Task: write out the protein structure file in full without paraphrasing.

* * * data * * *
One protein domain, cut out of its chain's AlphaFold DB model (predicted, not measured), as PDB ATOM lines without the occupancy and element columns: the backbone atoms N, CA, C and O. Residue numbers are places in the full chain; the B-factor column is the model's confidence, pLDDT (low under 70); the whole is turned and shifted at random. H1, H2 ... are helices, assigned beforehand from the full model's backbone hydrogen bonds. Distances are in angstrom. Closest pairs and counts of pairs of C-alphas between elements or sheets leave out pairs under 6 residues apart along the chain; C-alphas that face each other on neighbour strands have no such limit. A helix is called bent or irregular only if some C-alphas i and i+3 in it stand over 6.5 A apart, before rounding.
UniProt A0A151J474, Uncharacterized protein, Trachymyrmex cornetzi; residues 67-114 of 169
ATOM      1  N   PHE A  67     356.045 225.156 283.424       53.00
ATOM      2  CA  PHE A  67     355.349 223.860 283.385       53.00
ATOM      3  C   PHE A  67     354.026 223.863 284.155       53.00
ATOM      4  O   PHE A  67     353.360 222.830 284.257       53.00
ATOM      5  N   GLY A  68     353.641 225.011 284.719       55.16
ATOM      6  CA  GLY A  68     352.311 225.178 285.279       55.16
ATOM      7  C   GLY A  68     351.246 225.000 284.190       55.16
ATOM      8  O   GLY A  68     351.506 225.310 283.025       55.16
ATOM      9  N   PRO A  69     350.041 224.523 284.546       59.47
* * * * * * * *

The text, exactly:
One protein domain, cut out of its chain's AlphaFold DB model (predicted, not measured), as PDB ATOM lines without the occupancy and element columns: the backbone atoms N, CA, C and O. Residue numbers are places in the full chain; the B-factor column is the model's confidence, pLDDT (low under 70); the whole is turned and shifted at random. H1, H2 ... are helices, assigned beforehand from the full model's backbone hydrogen bonds. Distances are in angstrom. Closest pairs and counts of pairs of C-alphas between elements or sheets leave out pairs under 6 residues apart along the chain; C-alphas that face each other on neighbour strands have no such limit. A helix is called bent or irregular only if some C-alphas i and i+3 in it stand over 6.5 A apart, before rounding.
UniProt A0A151J474, Uncharacterized protein, Trachymyrmex cornetzi; residues 67-114 of 169
ATOM      1  N   PHE A  67     356.045 225.156 283.424       53.00
ATOM      2  CA  PHE A  67     355.349 223.860 283.385       53.00
ATOM      3  C   PHE A  67     354.026 223.863 284.155       53.00
ATOM      4  O   PHE A  67     353.360 222.830 284.257       53.00
ATOM      5  N   GLY A  68     353.641 225.011 284.719       55.16
ATOM      6  CA  GLY A  68     352.311 225.178 285.279       55.16
ATOM      7  C   GLY A  68     351.246 225.000 284.190       55.16
ATOM      8  O   GLY A  68     351.506 225.310 283.025       55.16
ATOM      9  N   PRO A  69     350.041 224.523 284.546       59.47